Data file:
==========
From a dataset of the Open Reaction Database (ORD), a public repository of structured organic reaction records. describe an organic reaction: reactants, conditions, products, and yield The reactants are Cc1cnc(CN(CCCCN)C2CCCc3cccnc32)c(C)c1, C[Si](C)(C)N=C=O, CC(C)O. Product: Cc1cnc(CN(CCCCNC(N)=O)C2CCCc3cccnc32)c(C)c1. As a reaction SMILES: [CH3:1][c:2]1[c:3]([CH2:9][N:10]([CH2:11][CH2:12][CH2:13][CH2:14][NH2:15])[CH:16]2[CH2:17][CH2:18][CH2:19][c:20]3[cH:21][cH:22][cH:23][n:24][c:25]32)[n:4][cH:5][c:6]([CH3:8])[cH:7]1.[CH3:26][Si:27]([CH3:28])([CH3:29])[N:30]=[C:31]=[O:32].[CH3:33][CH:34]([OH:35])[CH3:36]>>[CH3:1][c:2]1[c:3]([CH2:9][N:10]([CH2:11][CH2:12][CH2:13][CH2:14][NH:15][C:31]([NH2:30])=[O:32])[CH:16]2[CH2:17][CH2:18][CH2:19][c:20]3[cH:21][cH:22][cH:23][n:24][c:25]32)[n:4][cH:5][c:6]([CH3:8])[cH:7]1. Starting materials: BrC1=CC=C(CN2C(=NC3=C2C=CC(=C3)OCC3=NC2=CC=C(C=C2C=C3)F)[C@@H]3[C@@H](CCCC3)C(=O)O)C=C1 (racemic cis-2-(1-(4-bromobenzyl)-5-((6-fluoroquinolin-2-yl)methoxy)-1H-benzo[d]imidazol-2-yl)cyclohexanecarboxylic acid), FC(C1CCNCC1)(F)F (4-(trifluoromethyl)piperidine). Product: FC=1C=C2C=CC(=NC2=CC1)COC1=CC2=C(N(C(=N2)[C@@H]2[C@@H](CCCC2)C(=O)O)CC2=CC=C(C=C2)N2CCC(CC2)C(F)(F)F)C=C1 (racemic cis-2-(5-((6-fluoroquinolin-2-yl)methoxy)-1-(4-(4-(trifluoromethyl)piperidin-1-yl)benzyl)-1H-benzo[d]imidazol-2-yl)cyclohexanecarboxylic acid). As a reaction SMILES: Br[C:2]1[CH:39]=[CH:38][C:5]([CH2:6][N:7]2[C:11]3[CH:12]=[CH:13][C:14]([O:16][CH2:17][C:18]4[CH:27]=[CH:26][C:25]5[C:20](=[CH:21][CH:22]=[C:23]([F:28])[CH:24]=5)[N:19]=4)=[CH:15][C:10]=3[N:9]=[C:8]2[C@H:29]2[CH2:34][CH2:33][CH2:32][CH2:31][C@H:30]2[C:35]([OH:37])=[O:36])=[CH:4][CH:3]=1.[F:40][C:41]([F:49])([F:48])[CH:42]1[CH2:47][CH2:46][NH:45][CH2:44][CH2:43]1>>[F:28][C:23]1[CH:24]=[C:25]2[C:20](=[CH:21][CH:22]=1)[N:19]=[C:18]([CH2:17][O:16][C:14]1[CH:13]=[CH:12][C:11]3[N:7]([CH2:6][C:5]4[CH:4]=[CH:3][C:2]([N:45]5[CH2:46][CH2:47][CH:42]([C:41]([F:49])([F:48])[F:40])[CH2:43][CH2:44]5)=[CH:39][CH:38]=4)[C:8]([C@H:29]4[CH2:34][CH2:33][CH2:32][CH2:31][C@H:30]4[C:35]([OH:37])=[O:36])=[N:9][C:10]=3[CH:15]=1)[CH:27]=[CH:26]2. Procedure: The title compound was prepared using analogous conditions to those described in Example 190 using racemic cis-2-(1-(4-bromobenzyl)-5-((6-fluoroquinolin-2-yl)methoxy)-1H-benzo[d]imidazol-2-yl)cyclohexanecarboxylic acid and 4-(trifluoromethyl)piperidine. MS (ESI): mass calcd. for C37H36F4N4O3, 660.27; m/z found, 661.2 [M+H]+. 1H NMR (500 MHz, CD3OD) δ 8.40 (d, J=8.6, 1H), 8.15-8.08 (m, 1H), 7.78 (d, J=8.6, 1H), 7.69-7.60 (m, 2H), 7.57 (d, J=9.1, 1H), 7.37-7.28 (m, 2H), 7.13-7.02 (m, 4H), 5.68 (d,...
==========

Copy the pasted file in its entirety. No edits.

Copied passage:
From a dataset of the Open Reaction Database (ORD), a public repository of structured organic reaction records. describe an organic reaction: reactants, conditions, products, and yield The reactants are Cc1cnc(CN(CCCCN)C2CCCc3cccnc32)c(C)c1, C[Si](C)(C)N=C=O, CC(C)O. Product: Cc1cnc(CN(CCCCNC(N)=O)C2CCCc3cccnc32)c(C)c1. As a reaction SMILES: [CH3:1][c:2]1[c:3]([CH2:9][N:10]([CH2:11][CH2:12][CH2:13][CH2:14][NH2:15])[CH:16]2[CH2:17][CH2:18][CH2:19][c:20]3[cH:21][cH:22][cH:23][n:24][c:25]32)[n:4][cH:5][c:6]([CH3:8])[cH:7]1.[CH3:26][Si:27]([CH3:28])([CH3:29])[N:30]=[C:31]=[O:32].[CH3:33][CH:34]([OH:35])[CH3:36]>>[CH3:1][c:2]1[c:3]([CH2:9][N:10]([CH2:11][CH2:12][CH2:13][CH2:14][NH:15][C:31]([NH2:30])=[O:32])[CH:16]2[CH2:17][CH2:18][CH2:19][c:20]3[cH:21][cH:22][cH:23][n:24][c:25]32)[n:4][cH:5][c:6]([CH3:8])[cH:7]1. Starting materials: BrC1=CC=C(CN2C(=NC3=C2C=CC(=C3)OCC3=NC2=CC=C(C=C2C=C3)F)[C@@H]3[C@@H](CCCC3)C(=O)O)C=C1 (racemic cis-2-(1-(4-bromobenzyl)-5-((6-fluoroquinolin-2-yl)methoxy)-1H-benzo[d]imidazol-2-yl)cyclohexanecarboxylic acid), FC(C1CCNCC1)(F)F (4-(trifluoromethyl)piperidine). Product: FC=1C=C2C=CC(=NC2=CC1)COC1=CC2=C(N(C(=N2)[C@@H]2[C@@H](CCCC2)C(=O)O)CC2=CC=C(C=C2)N2CCC(CC2)C(F)(F)F)C=C1 (racemic cis-2-(5-((6-fluoroquinolin-2-yl)methoxy)-1-(4-(4-(trifluoromethyl)piperidin-1-yl)benzyl)-1H-benzo[d]imidazol-2-yl)cyclohexanecarboxylic acid). As a reaction SMILES: Br[C:2]1[CH:39]=[CH:38][C:5]([CH2:6][N:7]2[C:11]3[CH:12]=[CH:13][C:14]([O:16][CH2:17][C:18]4[CH:27]=[CH:26][C:25]5[C:20](=[CH:21][CH:22]=[C:23]([F:28])[CH:24]=5)[N:19]=4)=[CH:15][C:10]=3[N:9]=[C:8]2[C@H:29]2[CH2:34][CH2:33][CH2:32][CH2:31][C@H:30]2[C:35]([OH:37])=[O:36])=[CH:4][CH:3]=1.[F:40][C:41]([F:49])([F:48])[CH:42]1[CH2:47][CH2:46][NH:45][CH2:44][CH2:43]1>>[F:28][C:23]1[CH:24]=[C:25]2[C:20](=[CH:21][CH:22]=1)[N:19]=[C:18]([CH2:17][O:16][C:14]1[CH:13]=[CH:12][C:11]3[N:7]([CH2:6][C:5]4[CH:4]=[CH:3][C:2]([N:45]5[CH2:46][CH2:47][CH:42]([C:41]([F:49])([F:48])[F:40])[CH2:43][CH2:44]5)=[CH:39][CH:38]=4)[C:8]([C@H:29]4[CH2:34][CH2:33][CH2:32][CH2:31][C@H:30]4[C:35]([OH:37])=[O:36])=[N:9][C:10]=3[CH:15]=1)[CH:27]=[CH:26]2. Procedure: The title compound was prepared using analogous conditions to those described in Example 190 using racemic cis-2-(1-(4-bromobenzyl)-5-((6-fluoroquinolin-2-yl)methoxy)-1H-benzo[d]imidazol-2-yl)cyclohexanecarboxylic acid and 4-(trifluoromethyl)piperidine. MS (ESI): mass calcd. for C37H36F4N4O3, 660.27; m/z found, 661.2 [M+H]+. 1H NMR (500 MHz, CD3OD) δ 8.40 (d, J=8.6, 1H), 8.15-8.08 (m, 1H), 7.78 (d, J=8.6, 1H), 7.69-7.60 (m, 2H), 7.57 (d, J=9.1, 1H), 7.37-7.28 (m, 2H), 7.13-7.02 (m, 4H), 5.68 (d,...